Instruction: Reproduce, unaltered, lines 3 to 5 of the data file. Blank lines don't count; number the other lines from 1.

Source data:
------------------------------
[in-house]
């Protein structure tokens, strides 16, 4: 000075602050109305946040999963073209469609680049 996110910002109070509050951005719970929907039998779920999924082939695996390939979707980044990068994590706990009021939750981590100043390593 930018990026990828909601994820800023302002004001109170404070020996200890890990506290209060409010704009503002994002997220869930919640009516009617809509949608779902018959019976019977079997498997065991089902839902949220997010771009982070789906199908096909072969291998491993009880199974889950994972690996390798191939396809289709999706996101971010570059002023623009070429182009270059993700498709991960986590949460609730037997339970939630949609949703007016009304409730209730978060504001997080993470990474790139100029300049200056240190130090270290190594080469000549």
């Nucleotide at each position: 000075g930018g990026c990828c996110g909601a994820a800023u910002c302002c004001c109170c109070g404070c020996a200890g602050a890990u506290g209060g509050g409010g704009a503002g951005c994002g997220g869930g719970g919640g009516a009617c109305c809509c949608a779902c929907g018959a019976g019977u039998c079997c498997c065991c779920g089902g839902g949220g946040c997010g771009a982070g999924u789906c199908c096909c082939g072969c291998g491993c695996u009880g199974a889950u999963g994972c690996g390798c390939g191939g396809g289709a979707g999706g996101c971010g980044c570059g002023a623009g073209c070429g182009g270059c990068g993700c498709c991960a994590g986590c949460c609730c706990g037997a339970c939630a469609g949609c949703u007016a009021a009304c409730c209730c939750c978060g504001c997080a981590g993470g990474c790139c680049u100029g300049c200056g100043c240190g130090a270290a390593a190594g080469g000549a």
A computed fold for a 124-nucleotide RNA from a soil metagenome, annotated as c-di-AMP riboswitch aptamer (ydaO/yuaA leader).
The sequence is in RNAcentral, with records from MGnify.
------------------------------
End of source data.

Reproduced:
């Nucleotide at each position: 000075g930018g990026c990828c996110g909601a994820a800023u910002c302002c004001c109170c109070g404070c020996a200890g602050a890990u506290g209060g509050g409010g704009a503002g951005c994002g997220g869930g719970g919640g009516a009617c109305c809509c949608a779902c929907g018959a019976g019977u039998c079997c498997c065991c779920g089902g839902g949220g946040c997010g771009a982070g999924u789906c199908c096909c082939g072969c291998g491993c695996u009880g199974a889950u999963g994972c690996g390798c390939g191939g396809g289709a979707g999706g996101c971010g980044c570059g002023a623009g073209c070429g182009g270059c990068g993700c498709c991960a994590g986590c949460c609730c706990g037997a339970c939630a469609g949609c949703u007016a009021a009304c409730c209730c939750c978060g504001c997080a981590g993470g990474c790139c680049u100029g300049c200056g100043c240190g130090a270290a390593a190594g080469g000549a």
A computed fold for a 124-nucleotide RNA from a soil metagenome, annotated as c-di-AMP riboswitch aptamer (ydaO/yuaA leader).
The sequence is in RNAcentral, with records from MGnify.